DAN KLAIDMAN: Yeah, I totally agree. Just to make one very quick point on this, Andy, which is that there are also-- there's also a Democrat, Doug Jones in Alabama, in a very conservative state. And he is clearly-- he was already an underdog. But if he is forced to vote against a Trump nominee, that could be the death knell for him. To the contrary, there's someone like Steve Daines, the incumbent senator in Montana, the Republican, who is going to be talking about this nomination over and over again because it ties him to Trump, and it's going to help him with voters in Montana.

ANDY SERWER: And speaking of President Trump, I mean, he weighed in on this, Dan, obviously, already. Here's what he had to say just the other day about this particular issue.

DONALD TRUMP: We won, and we have an obligation as the winners to pick who we want. That's not the next president. Hopefully I'll be the next president. But we're here now.

ANDY SERWER: Yeah, here now, indeed. And it's-- I think it's intriguing, just to go back to the Senate race, Amanda-- the Senate races, I should say, and the senators I should say, actually, more precisely-- were you surprised that Mitt Romney came out in support of doing a vote?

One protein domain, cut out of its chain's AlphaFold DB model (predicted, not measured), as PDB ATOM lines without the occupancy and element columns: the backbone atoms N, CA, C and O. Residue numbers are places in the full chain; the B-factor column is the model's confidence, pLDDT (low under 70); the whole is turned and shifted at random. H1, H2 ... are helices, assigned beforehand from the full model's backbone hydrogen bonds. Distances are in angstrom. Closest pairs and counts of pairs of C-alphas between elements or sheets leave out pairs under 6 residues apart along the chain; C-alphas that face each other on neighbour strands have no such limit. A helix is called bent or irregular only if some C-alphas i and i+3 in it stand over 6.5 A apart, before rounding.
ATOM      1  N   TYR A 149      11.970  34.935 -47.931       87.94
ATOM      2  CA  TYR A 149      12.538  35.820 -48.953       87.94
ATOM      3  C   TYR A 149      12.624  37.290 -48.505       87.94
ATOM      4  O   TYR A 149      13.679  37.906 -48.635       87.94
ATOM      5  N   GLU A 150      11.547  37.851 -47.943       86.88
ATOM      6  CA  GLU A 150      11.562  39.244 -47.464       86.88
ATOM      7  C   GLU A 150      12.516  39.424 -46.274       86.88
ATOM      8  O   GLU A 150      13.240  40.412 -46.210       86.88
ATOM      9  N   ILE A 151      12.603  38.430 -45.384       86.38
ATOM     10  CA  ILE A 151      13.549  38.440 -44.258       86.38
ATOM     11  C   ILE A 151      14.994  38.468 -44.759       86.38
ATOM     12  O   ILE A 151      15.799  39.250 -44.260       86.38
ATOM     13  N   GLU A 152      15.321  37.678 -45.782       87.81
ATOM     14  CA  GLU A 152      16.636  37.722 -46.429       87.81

AMANDA TERKEL: No, not at all. I mean, Mitt Romney, sometimes he-- you know, Mitt Romney is anti-Trump, and he doesn't like Donald Trump that much. And so sometimes, he's sort of branded this resistance and Democrats like him, until he becomes what he is again, a conservative Republican.

You know, Republicans-- many Republicans like having Trump in office simply because he has done what is most important to them, which is push through conservative nominees. And so it is not at all surprising that Mitt Romney, a solid Republican, is excited that another conservative justice will be able to be on the Supreme Court.